My frustrated caller flatly stated that it was presently worth the money for him to replace dead-outs with early spring packages. Last season his package bees built up in time to produce tons of honey. He installed packages during cool weather in March, something he had never done before. He worried and tossed that night, but all went well.
He has made some interesting observations. Installing packages during cold weather restricts excessive bee flight. Honestly, I never knew what truly happens to all those randomly flying bees that fill the sky when multiple packages are installed at the same time and installed near to each other. I would like to think that they all find a hive somewhere but I know that some (even many) are lost forever.
Installing packages on warm days gives the bees a chance to take cleansing flights and to position themselves on combs, but they do drift toward the end colonies. No big deal—equalize the colonies later in the summer and all is back on course. But installing earlier (and colder) would eliminate a colony equalization procedure and would get the bees on the job earlier.
As we talked, and as I have talked to others, we lamented the fact that winter-kill percentages are significantly higher than 20-30 years ago. In “the good old days,” less than 10% would perish during the winter. Now, 40-50% is not unheard of and the survivors are weak. It seems inconceivable, but will the early spring day come when we find that all colonies have died?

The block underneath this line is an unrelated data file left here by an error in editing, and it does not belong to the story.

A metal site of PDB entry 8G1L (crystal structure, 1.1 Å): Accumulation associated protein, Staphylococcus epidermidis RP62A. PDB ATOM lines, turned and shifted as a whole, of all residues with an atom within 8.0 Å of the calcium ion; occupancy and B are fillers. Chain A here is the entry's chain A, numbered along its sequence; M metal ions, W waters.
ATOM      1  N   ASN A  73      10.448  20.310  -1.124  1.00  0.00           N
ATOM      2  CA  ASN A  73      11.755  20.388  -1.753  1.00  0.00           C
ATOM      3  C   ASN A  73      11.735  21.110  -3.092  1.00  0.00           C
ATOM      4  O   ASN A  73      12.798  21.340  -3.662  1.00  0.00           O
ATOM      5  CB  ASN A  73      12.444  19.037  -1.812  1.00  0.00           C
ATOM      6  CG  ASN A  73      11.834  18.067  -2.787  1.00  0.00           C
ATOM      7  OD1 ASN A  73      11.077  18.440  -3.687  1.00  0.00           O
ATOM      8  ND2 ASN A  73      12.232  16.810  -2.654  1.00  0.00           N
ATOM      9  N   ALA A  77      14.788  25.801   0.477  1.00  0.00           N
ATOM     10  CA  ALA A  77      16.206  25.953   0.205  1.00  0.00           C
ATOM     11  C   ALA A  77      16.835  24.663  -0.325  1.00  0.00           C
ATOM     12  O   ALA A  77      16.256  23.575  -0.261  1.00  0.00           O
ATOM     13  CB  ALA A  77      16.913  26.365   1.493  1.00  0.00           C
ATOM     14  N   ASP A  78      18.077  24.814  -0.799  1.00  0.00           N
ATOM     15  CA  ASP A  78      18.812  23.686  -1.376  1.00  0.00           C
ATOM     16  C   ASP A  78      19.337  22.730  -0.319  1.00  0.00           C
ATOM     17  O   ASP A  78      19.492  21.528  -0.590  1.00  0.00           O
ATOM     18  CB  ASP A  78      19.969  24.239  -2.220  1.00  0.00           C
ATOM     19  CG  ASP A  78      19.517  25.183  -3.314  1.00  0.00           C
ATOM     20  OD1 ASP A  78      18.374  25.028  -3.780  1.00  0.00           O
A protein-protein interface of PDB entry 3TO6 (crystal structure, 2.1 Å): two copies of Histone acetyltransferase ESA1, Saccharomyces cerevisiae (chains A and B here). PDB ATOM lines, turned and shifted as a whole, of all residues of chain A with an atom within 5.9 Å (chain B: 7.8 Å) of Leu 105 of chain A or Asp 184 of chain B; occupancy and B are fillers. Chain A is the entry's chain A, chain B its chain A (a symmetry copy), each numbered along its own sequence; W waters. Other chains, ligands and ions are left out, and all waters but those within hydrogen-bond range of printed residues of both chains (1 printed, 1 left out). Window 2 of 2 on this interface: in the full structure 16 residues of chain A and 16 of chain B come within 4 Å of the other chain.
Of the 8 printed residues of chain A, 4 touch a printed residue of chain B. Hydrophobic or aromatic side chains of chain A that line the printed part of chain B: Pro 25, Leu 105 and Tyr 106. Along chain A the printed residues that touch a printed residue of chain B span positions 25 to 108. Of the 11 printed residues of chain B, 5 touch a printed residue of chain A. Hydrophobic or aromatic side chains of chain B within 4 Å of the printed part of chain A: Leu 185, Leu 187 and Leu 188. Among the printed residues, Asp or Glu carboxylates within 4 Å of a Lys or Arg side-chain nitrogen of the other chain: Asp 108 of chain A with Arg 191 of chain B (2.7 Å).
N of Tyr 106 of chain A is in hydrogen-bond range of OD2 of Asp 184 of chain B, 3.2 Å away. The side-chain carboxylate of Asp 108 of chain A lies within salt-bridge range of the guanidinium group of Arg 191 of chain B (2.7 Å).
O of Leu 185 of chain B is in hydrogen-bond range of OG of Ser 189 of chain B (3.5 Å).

“Well, we would just have to buy more packages.”
How will the package producers keep their bees alive if ours are all dying in significant numbers? Then what will happen to our bee enterprise? Like rotting fruit on a leafless limb, that question just hung out there somewhere in phone land. This discussion was nothing more than a friendly “pity party” and neither of us was predicting that such winter loss events will come to pass. But once we talked and laughed about it, our light-heartedness left a threatening taste. It was the same feeling I had as a kid when I tossed stones at wasp nests. Started out funny but didn’t always end that way.
Even So, Too Many Colonies Die During Winter Months
So, if we agree that we have plenty of questions and not enough answers, what are we to do here in the gap? Like New Year’s Resolutions, each winter/early spring I make a list of things I will do differently this upcoming season.
I am now leaving plenty of honey—plenty. That is a change from seasons past. In fact, I commonly have honey left on the colony for the splits/packages that I install the following spring. But for six years or so, some of the most unexpected colonies have died and on occasion, some of the weakest colonies survive. Go figure.